Yesterday I finished Journey to the Centre of the Earth by Jules Verne.  It was truly awesome - maybe even a 5 out of 5! (I'm trying to eliminate halves if I can).  It was so atmospheric that I felt claustrophobic at one point and reading certain parts actually scared me!  :hide:

 

I noticed on Goodreads that you were reading this and I'm so glad you enjoyed it as I loved it when I read it a few years ago.

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11 hours ago, Brian. said:

I noticed on Goodreads that you were reading this and I'm so glad you enjoyed it as I loved it when I read it a few years ago.

Yes, it was a real surprise, although I don't know why as I loved Around the World in Eighty Days  :)  I'm definitely going to read more.

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004-2018-Jan-13-A%20Redbird%20Christmas_

 

Redbird Christmas by Fannie Flagg

 

The ‘blurb’

Oswald T. Campbell, aged fifty-two, down-and-out in a Chicago winter, is given only months to live unless he moves South... He finds himself in the small town of Lost River, Alabama, where the residents are friendly if feud-prone and eccentric to a fault. One of them, Roy, keeps a red cardinal, a once wounded bird called Jack. Patsy, a sad, sweet little kid with a crippled leg, from the trailer park up in the woods, takes to dropping by the store - and falls in love with Jack.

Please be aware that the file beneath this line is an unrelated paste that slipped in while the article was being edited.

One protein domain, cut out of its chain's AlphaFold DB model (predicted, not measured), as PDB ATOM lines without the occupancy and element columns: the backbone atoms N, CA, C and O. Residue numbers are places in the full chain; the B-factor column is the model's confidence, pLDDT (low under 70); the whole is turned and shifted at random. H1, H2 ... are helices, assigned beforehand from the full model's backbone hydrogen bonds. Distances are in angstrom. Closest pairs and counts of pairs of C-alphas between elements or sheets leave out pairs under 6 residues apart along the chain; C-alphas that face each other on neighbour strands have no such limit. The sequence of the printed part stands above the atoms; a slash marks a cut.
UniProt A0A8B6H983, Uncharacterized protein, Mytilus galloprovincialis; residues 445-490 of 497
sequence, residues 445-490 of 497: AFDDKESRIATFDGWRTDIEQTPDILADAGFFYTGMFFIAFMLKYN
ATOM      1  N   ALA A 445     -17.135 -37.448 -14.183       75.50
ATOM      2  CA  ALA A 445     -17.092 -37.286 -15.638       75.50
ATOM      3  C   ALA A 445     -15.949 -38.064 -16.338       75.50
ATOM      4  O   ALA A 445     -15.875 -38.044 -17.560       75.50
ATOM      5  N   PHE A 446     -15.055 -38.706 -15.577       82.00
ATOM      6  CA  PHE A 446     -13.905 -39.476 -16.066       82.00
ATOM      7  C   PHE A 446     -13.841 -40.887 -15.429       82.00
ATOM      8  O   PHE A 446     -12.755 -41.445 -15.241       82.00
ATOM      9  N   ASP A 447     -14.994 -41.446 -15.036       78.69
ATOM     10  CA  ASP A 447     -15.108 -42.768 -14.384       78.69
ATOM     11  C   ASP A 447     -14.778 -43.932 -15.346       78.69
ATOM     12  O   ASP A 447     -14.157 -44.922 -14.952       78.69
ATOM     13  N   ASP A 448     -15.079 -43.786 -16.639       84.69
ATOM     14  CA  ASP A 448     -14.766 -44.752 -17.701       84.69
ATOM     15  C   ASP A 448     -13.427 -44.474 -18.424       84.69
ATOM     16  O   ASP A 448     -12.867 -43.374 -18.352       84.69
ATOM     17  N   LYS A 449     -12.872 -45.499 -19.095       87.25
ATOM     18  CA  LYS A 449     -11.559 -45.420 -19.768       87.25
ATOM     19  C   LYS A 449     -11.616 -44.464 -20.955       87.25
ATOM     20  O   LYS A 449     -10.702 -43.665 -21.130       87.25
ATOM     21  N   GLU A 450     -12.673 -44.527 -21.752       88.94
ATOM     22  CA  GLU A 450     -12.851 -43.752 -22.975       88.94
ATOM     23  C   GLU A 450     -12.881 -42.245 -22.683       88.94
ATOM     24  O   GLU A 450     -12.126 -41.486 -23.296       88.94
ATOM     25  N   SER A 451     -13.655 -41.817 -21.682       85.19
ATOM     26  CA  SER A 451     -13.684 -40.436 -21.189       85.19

Oswald T Campbell, is urged to move South by his doctor, who is convinced the patient will not survive another winter if he doesn't relocate to warmer climes. Oswald has no ties in Chicago – he lives in a hostel and his only relative is his ex-wife who is now happily remarried. Due to a series of bizarre circumstances, Oswald ends up in Lost River, Alabama, where he boards with a woman called Betty. He quickly becomes involved in the lives of the other townsfolk, including the shopkeeper Roy - who has a pet Cardinal bird called Jack - sisters Frances and Mildred, and postman Claude. A little girl called Patsy starts visiting from a trailer park and she falls in love with Jack, whom she visits on a daily basis. She soon endears herself to everyone, so when she needs help the townsfolk rally together, but when things start to go wrong she loses hope. What they need is a miracle to put things right…